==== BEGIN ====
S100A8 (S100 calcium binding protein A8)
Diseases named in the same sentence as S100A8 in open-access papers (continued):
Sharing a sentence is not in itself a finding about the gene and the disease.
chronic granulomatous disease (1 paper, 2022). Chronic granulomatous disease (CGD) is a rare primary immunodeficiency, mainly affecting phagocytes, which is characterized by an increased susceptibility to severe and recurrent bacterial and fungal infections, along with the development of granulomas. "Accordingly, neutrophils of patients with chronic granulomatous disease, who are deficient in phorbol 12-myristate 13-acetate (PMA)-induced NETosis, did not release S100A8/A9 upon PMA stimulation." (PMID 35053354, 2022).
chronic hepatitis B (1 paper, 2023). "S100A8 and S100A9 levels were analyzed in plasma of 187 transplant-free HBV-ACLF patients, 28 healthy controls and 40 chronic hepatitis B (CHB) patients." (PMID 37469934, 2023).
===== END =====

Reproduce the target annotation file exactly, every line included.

S100A8 (S100 calcium binding protein A8)
Diseases named in the same sentence as S100A8 in open-access papers (continued):
Sharing a sentence is not in itself a finding about the gene and the disease.
chronic granulomatous disease (1 paper, 2022). Chronic granulomatous disease (CGD) is a rare primary immunodeficiency, mainly affecting phagocytes, which is characterized by an increased susceptibility to severe and recurrent bacterial and fungal infections, along with the development of granulomas. "Accordingly, neutrophils of patients with chronic granulomatous disease, who are deficient in phorbol 12-myristate 13-acetate (PMA)-induced NETosis, did not release S100A8/A9 upon PMA stimulation." (PMID 35053354, 2022).
chronic hepatitis B (1 paper, 2023). "S100A8 and S100A9 levels were analyzed in plasma of 187 transplant-free HBV-ACLF patients, 28 healthy controls and 40 chronic hepatitis B (CHB) patients." (PMID 37469934, 2023).